As a man he was one to make an impression on every one that came near him. The energy of the man was amazing, and, this directing all his powers to the single business of accumulation, wealth flowed into his coffers on every side. He was for years the sole merchant of this town and all the neighboring towns; and so large at times was his stock in trade, that, it is credibly reported, merchants from New Haven sometimes visited Woodbury, and purchased from Jabez Bacon goods to retail afterwards in that city.
His way of doing business was often rash, apparently, and seemingly no safe rule for others. An aged merchant of New York told the writer of this many years ago, that he (Mr. Bacon) would sometimes visit his store, make him a bid for a whole tier of shelf goods from floor to ceiling, amounting in value to thousands of dollars, and have the whole boxed and shipped in an hour to the sloop at the foot of Peck Slip bound for Derby. His vast wealth also, together with his business skill, sometimes gave him the command of the New York market so that, to a degree moderns can hardly credit, he could, with a turn of his hand, ” put the screws” on an article, and make its price in the great metropolis rise and fall like a barometer. An anecdote, an unquestionable fact, illustrates this. He was a large dealer in pork, this being the “circulating medium,” it would seem, for this region, judging from the vast quantities of it that found their way to “the old red store in the hollow,” as it was called, thence down to “Darby Narrors” where it was shipped to New York. The old gentleman had once shipped an exceedingly fine lot of this article for the city, but when he arrived there he found his purchasers indisposed to his price, as two immense ship loads were that day expected from Maine. The old gentleman merely set his teeth firm, an ominous trick of his in a bargain, and left the store. He instantly took a horse, rode some six miles up the East River shore, to about what is now Blackwell’s Island, boarded the sloops as they came along, and purchased every pound of their cargoes, staking his whole fortune for it. This at that day put the whole New York market in his hands, and tradition says he cleared forty thousand dollars by this single operation.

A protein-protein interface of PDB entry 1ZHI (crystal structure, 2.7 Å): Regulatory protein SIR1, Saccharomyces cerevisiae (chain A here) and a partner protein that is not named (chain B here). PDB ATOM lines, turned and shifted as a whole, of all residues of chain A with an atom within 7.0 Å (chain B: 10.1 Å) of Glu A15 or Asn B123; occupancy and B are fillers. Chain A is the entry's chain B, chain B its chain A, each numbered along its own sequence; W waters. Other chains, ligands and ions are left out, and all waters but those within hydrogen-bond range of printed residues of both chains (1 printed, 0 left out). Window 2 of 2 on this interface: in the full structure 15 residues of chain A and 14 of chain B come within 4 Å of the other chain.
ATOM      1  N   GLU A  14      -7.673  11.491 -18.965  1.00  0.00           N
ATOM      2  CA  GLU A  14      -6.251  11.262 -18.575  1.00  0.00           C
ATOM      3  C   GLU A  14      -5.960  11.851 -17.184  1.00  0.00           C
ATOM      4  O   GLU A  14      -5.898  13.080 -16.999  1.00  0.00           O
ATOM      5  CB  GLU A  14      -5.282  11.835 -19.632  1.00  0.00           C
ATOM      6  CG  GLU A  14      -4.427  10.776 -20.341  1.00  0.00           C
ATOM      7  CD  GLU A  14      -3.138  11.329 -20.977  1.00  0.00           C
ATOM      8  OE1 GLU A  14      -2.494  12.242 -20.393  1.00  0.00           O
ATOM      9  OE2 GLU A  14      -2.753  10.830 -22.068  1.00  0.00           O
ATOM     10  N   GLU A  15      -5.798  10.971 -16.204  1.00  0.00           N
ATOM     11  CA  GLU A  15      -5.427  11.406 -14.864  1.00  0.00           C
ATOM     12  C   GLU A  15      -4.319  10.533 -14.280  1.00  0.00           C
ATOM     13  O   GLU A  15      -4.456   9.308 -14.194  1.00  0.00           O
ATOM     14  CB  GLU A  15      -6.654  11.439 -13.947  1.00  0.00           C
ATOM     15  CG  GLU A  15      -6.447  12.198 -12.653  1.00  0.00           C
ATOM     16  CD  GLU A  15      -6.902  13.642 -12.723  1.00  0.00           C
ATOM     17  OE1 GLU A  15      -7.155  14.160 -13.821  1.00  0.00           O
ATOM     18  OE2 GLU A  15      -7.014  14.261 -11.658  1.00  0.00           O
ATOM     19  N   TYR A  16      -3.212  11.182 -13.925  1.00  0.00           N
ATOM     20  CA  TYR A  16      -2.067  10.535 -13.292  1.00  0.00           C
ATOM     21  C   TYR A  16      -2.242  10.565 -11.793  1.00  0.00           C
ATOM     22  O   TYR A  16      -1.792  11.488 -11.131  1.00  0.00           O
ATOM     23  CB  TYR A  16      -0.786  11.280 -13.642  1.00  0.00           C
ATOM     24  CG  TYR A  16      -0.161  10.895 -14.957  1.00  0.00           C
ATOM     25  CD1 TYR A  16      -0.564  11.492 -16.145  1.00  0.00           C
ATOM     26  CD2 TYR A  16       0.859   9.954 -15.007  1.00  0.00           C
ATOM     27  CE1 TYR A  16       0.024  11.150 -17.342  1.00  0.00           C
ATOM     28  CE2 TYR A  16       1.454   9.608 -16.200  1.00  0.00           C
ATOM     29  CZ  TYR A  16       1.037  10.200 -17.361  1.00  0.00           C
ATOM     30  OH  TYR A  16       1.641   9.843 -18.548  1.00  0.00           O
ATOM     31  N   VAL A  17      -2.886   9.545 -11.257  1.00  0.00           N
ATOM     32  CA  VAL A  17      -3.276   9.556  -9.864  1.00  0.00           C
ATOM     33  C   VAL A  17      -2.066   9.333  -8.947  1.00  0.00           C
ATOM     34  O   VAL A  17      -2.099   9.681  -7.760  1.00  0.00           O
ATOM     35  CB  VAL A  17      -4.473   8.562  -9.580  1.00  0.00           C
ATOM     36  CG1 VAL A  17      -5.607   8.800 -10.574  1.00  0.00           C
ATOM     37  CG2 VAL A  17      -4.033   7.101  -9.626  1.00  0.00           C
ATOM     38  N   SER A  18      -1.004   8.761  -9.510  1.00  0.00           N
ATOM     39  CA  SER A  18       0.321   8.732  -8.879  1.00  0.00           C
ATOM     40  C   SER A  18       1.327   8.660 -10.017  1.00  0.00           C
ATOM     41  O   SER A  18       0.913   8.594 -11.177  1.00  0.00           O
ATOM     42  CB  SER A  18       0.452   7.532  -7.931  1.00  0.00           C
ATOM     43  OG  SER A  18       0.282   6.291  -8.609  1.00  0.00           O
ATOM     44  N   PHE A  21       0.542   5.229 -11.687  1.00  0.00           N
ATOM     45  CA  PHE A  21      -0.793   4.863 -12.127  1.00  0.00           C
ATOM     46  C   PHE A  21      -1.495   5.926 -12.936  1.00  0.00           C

He was kind-hearted, open and generous, though in a bargain close to a fault. His hospitality was unbounded. A long table was kept set forth in the west parlor of what is now the residence of Daniel Curtiss, Esq., the whole year round. This might have been policy, but it was also a part of a large heart, that took pleasure in giving in this form. As a citizen he was public-spirited and useful for his day. As a husband and father his affections were endearing and indulgent, and he was the centre of a large circle of relatives and friends. But it was as a business man where he deserves to be noted; where he deserves signal mention for posterity. He was the centre of a great commotion; the main-spring of a mighty watch, such as we in this day almost consider apocryphal; and with him has passed away a business era, such as shall not soon be seen in this valley again.
A house that dsisplays an excellent example of Eastlake-style decorative woodwork is located at 29 Old Hamburg Road in the Hamburg Bridge area of Lyme. The house was built c. 1798-1804, but acquired its elaborate trim when Henry B. Sisson bought the property in 1867 for $300. Sisson, one of Lyme’s most prominent citizens, was a merchant and served in the state assembly and as town treasurer for 21 years.
Jeremiah Shailer (1770-1845) built the house at 168 Camp Bethel Road in Haddam around the time of his marriage to Jerusha Shailer (1766-1843), i.e. just before 1800. Their daughter, Maria, married Smith Clark and her son, Jared Shailer Clark (1824-1888), a farmer and teacher who held the office of constable and justice of the peace, later occupied the house. The house’s original Federal-style doorway was later removed.